Entry (visa) formalities while cruising



How do world cruisers arrange their entry formalities entering new countries for countries where normally a visa is requiered before hand? Normally when travellin around the world, you just go to an embassy of the country you plan to visit and ask for a visa , before you go to that country. However, when you cruise around between (many) different countries this is inpracticable, sometimes not feasable (say there might be not an embassy around of a specific country). Therefore, I was wondering how world-cruisers arrange this? e.g. maybe when world-cruisers entering a country, do they get permition to enter the country even without a visa arranged beforehand, and maybe they get something like a 'limited' visa on entry the country, whatever nationality you have? How does it work exactly? Any ideas somebody? Thanks....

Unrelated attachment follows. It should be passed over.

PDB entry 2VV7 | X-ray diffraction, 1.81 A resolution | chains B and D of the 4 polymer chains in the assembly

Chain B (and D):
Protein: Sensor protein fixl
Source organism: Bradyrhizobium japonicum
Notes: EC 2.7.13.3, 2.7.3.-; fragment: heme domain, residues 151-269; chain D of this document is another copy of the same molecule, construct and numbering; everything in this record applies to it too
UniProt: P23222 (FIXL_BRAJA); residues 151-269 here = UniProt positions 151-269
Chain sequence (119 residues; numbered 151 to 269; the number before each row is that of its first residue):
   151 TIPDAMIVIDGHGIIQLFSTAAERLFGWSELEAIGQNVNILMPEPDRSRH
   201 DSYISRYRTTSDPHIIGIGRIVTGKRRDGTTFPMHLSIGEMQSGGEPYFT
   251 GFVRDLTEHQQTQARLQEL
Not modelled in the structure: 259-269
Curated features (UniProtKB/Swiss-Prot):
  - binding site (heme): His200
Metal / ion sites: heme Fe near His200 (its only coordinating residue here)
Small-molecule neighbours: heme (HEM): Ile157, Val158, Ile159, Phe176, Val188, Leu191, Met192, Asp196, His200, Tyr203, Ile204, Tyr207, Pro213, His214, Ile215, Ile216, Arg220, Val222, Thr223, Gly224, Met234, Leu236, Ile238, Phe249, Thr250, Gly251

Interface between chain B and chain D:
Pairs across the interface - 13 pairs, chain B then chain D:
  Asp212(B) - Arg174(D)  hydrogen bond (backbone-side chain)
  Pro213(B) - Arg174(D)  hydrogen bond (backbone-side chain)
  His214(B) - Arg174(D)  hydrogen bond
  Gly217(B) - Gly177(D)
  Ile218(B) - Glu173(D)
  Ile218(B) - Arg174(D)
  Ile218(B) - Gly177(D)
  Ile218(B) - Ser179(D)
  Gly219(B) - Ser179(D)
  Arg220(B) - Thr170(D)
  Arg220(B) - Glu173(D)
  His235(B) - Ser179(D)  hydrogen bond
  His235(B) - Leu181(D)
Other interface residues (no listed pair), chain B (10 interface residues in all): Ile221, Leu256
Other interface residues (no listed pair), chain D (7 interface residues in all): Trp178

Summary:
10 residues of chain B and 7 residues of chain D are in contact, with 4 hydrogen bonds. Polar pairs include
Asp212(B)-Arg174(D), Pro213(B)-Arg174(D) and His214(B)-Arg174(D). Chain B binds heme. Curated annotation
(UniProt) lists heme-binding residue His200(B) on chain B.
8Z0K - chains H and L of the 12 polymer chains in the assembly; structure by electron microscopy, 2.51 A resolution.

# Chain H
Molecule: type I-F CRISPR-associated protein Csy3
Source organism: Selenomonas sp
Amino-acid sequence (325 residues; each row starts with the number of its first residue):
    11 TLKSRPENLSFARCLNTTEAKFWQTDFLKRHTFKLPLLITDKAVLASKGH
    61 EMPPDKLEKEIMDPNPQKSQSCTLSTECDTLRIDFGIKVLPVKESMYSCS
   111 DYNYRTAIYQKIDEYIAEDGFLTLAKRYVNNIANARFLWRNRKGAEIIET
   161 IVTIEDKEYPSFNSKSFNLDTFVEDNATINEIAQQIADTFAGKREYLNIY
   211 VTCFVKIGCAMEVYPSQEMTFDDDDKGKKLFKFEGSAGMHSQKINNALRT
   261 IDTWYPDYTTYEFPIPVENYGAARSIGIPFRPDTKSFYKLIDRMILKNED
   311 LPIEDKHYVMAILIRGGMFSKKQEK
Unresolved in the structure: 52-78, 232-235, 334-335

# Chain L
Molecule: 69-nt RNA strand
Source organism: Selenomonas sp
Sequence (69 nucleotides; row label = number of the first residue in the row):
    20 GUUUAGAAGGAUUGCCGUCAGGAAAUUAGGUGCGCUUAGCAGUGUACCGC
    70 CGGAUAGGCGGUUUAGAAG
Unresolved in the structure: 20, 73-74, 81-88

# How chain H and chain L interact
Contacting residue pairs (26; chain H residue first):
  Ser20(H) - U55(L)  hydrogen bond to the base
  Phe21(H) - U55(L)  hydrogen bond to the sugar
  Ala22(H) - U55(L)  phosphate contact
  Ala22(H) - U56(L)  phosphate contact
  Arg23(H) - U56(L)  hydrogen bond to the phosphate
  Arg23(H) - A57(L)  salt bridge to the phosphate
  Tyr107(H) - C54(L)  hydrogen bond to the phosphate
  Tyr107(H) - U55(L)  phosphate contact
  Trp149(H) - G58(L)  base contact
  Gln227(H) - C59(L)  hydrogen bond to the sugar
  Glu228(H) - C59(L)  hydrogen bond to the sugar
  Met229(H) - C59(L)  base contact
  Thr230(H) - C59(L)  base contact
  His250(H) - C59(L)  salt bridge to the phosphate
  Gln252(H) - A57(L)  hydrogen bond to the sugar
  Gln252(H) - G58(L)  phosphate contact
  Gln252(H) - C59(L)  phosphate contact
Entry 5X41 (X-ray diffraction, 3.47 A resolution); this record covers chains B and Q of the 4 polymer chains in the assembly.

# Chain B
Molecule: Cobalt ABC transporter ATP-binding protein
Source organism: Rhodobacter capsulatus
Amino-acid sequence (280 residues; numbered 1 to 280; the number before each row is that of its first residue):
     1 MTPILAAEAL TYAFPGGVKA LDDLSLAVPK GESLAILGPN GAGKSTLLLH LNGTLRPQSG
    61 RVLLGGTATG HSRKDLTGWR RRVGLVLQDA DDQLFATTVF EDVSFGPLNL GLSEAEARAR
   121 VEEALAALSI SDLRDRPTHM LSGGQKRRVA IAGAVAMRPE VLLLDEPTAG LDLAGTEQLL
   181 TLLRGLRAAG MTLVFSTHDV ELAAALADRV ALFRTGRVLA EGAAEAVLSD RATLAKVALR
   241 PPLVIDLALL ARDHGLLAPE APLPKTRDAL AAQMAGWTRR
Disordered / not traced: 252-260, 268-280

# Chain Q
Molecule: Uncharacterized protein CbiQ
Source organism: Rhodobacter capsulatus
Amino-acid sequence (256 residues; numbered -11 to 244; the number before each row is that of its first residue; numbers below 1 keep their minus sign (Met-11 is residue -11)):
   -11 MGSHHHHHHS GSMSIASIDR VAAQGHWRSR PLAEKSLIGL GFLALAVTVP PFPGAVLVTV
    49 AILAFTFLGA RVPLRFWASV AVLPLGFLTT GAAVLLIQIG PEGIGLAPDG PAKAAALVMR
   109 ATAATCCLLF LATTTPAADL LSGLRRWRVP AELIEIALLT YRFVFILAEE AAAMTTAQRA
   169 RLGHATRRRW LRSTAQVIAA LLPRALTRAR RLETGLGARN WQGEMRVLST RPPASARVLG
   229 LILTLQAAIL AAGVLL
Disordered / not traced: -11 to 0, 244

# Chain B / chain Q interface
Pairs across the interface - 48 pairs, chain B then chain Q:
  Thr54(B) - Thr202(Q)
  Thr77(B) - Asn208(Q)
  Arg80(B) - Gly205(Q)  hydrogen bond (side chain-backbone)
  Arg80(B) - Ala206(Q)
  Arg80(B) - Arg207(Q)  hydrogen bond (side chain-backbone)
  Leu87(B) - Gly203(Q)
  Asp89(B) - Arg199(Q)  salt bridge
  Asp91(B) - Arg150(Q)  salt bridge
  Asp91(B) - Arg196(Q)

<P ID="edit"><FONT SIZE=-1>Edited by stijn on Thu Oct 4 08:54:00 2001 (server time).</FONT></P>


Well-known member
7 Jun 2001
I don't know much about this, and suggest you repost on one of the 'blue water cruising' forums.

I've always arranged visas before leaving. That only works with visas that are openly dated. I thought the normal practice for long-term cruisers is to pick up a visa at the embassy in the next-previous country, assuming it has diplomatic relations. That can obviously mean quite a bit of hassle to track down the embassy etc. In Bill & Laurel Cooper's book 'Backdoor to Bysantium', about a barge trip down the Danube, they seem to spend half their time with this sort of formality.

I've never seen anyone turned away through lack of visa - but then, you don't, do you. Once when I entered the US there were some people with us without a visa: they were held up for over a day and charged about 4 times what it had cost me to get mine in the UK.